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Brother, Can You Spare a Dime?

Brother, Can You Spare a Dime?

by Bing Crosby

Brother, Can You Spare a Dime? Introduction

In a Nutshell

In 1932, at the height of the Great Depression and the extreme of unemployment, the American people on the whole were pretty optimistic. Does that sound a little strange to you? Well, it should: the same can't be said for the American people in the midst of the far less intense recession of the late 2000s.

"Brother, Can You Spare A Dime?", a sweet little showtune that also became the most popular song of the early 1930s, captures some of the sadness and disillusionment of the times. It also captures some of the innocence, summing up the mentality of dispossessed America with a "sharing-is-caring" message that today would strike a lot of people as downright socialistic.

Was Bing Crosby (the guy who did "White Christmas" and then got it stuck in our heads) a socialist? Hardly. But was the American outlook back then different from the American outlook now? Most definitely. Read on to find out just how much things have changed in the seven decades since Bing Crosby's brotherly crooning first went on the radio.

About the Song

ArtistBing Crosby Musician(s)Bing Crosby (vocals)
Album"Brother, Can You Spare a Dime?" (single)
Year1932
LabelBrunswick Records
Writer(s)Jay Gorney and E.Y. "Yip" Harburg
Producer(s)
Learn to play: Chords, Sheet Music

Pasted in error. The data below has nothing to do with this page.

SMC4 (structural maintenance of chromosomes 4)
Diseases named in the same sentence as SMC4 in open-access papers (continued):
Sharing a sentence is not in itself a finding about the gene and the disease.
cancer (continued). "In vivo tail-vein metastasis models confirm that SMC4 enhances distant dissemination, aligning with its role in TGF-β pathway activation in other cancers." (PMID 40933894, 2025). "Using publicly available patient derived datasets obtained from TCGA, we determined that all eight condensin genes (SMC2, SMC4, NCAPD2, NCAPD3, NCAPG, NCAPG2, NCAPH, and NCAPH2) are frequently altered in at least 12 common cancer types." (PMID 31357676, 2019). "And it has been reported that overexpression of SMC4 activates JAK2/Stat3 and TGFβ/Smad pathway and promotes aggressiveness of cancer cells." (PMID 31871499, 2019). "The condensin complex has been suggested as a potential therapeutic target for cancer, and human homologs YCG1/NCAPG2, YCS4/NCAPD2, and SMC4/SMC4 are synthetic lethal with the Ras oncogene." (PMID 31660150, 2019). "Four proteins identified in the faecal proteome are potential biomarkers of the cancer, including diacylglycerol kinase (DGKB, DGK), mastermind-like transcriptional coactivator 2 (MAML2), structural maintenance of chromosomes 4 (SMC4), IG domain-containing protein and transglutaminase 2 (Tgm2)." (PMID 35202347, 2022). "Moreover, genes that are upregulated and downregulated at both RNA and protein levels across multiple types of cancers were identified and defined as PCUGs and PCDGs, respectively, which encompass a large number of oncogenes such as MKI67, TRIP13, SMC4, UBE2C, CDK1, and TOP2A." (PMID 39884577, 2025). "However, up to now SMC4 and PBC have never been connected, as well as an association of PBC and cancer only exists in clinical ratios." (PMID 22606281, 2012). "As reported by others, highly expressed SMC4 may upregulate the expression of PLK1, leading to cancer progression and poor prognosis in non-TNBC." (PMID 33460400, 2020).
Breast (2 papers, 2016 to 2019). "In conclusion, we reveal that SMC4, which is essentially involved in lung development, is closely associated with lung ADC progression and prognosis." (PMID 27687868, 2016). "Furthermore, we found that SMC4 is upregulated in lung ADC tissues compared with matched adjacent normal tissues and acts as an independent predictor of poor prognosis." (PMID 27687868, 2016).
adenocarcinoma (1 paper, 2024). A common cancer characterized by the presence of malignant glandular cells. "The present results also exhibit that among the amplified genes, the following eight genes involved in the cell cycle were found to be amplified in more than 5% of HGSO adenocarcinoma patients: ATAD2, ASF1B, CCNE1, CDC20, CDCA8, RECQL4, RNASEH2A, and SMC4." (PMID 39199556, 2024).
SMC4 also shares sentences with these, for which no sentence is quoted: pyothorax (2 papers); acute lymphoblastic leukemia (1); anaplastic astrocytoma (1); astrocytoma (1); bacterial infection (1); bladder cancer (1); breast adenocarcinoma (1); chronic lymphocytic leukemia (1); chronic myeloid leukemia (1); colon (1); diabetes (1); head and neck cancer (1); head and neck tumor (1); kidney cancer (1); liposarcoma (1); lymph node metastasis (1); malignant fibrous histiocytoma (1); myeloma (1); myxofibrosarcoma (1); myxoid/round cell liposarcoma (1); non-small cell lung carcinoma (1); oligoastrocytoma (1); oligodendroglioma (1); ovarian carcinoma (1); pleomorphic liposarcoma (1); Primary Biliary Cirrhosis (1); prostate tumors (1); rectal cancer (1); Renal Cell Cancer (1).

Buy this song: Amazon iTunes
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Shmoop Connections

Explore the ways this song connects with the world and with other topics on Shmoop
"Brother, Can You Spare A Dime?" can hardly be expected to represent all the diverse perspectives of U.S. residents during the Great Depression—after all, the U.S. was as much a land of new immigrants and Native Americans then as it is now. But since it was far and away the most popular song of the early 1930s, it is definitely a valid source to help us learn something about how large numbers of people saw the key political issues of the Great Depression. It might be especially useful in helping us understand what made U.S. citizens stay so darned optimistic in the midst of an economic crisis that didn't really die down until partway through World War II.

On the Charts

The song was a #1 hit in the U.S. in 1932. High sales for Rudy Vallee's version of "Brother, Can You Spare A Dime?" the same year made it the biggest-selling song in the first half of the 1930s.

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